As rendered in the gut-wrenching “Krisha,” director Trey Edward Shults’ debut film, those with blood ties are hornets that can sting more than their natural counterpart.
The within-is-more-volatile notion is elevated in Shults’ second outing, It Comes at Night, that takes place in a world upturned by an unnamed disease. For a while now, 17-year-old Travis (Kelvin Harrison Jr., “The Birth of a Nation”) has seen his parents, Paul (Joel Edgerton, “Midnight Special”) and Sarah (Carmen Ejogo, “Alien: Covenant”), ensuring nothing will bother the house, including disposing of his infected grandfather (David Pendleton, “Begin Again”). The crude cremation sequence, also the film’s opener, is the first of many occasions where Shults exercises a kind of dread that is in its purest form and almost bacterial, one that the innards conceive and spreads gradually. It is better than the external “gotchas” that are loud in volume and regular in deployment.
It is the first time where danger is shown to be already in the house, too.
And insightful is the more, if not most, fitting descriptor for this chiller, which is riskily marketed as horror. To be fair, it is difficult to avoid the lure when the hallmarks of a zombie or cabin-in-the-woods film are here and clear. It Comes at Night is a chamber piece where the shivers are human-based after all, the byproduct of anxiety rather than unnatural forces. The film also uncovers its next beat after a session looking inward, diving into Travis’ head and seeing his latest worries manifest as fleeting-but-disturbing nightmares of either the outside world or the new set of survivors — a young family of three, Will (Christopher Abbott, “Martha Marcy May Marlene”), Kim (Riley Keough, “Mad Max: Fury Road”) and their taciturn toddler Andrew (Griffin Robert Faulkner) — whom his father has agreed to shelter after a tense encounter.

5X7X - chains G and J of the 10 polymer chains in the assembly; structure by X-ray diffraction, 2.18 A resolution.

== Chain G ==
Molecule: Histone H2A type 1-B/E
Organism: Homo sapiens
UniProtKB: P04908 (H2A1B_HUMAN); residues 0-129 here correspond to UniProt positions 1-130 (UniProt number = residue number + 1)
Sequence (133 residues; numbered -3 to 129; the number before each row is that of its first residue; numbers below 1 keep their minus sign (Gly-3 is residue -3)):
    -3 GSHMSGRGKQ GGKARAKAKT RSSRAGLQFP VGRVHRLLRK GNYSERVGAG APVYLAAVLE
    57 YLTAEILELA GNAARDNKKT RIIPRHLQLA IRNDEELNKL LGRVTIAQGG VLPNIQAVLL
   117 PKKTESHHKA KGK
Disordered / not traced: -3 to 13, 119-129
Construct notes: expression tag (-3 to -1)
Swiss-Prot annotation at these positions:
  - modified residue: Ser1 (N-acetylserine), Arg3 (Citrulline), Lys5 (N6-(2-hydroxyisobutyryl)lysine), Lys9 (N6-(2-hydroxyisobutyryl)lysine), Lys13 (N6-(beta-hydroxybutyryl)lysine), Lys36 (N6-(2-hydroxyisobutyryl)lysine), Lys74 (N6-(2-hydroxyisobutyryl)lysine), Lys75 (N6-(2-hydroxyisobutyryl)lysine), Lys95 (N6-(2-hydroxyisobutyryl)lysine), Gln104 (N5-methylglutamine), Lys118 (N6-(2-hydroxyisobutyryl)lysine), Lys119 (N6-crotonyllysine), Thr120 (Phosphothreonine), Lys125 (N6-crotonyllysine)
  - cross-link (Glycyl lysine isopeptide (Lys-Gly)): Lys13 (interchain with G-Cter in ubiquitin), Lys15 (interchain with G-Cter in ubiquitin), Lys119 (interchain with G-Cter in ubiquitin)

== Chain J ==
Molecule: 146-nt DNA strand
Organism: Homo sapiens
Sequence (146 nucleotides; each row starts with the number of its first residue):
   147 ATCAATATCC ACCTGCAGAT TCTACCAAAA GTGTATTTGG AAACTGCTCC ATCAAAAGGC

Physically and cerebrally, the outside world continually breaches the house. Shults wisely spends more time using Travis as the audience’s surrogate and magnet for happenings as, like the house, he is unsettled. Age-wise, the character is trapped between mature — like Paul or Will — and not yet so — like Andrew. Responsibility-wise, he can’t be a protector, father and leader to the ladies (or anyone) yet; it is still listening to commands, resorting to sneaking (or voyeurism, on two occasions) or widening the worldview only through the mindscape, allowing vulnerability, defeat or frustration to ferment.
Being in limbo is also an approach that Shults embraces often to visualize his screenplay, deliberately obscuring the means to resolve any uncertainty viewers might have. The dog barks, but nothing is visible in its direction. A piece of information is uttered, but that could be untrue. The usually locked, eerie red door — which Paul said is the only access point — is found flung open one night, but no one inside the house said they had meddled with it. The cabin fever gets more intense as the film creeps forward, and in terms of temperature the heat is most oppressing to those indoors — the families in the house, us in the auditorium.
It is refreshing to see how minimalist filmmaking can cause so much activity, for example how the eyes will grow more alert when Drew Daniels’ camera gracefully traipses through the darkened walls and forest. That said, the sparseness of Shults’ world unearths certain flaws although this is a cast that can thrive with only modest givings. The story, with its enclosed vision, tends to recycle its beats. Tension from a more affecting source, the nightmares, easily dissipates since what causes it is imaginary. Certain uncertainties, sometimes emphasized, don’t pay off at the close. But other than the latter, Shults make the repetition and false pressure work for the film, enlisting both to build a realistic apocalypse where the deadlier things are what one can touch and be exposed to everyday. In the case of It Comes at Night, it is the reflection of oneself.
That might be why the characters’ optics are always prominent, even with gas masks on. “Windows to the soul,” as the saying goes, and the soul always knows what is true.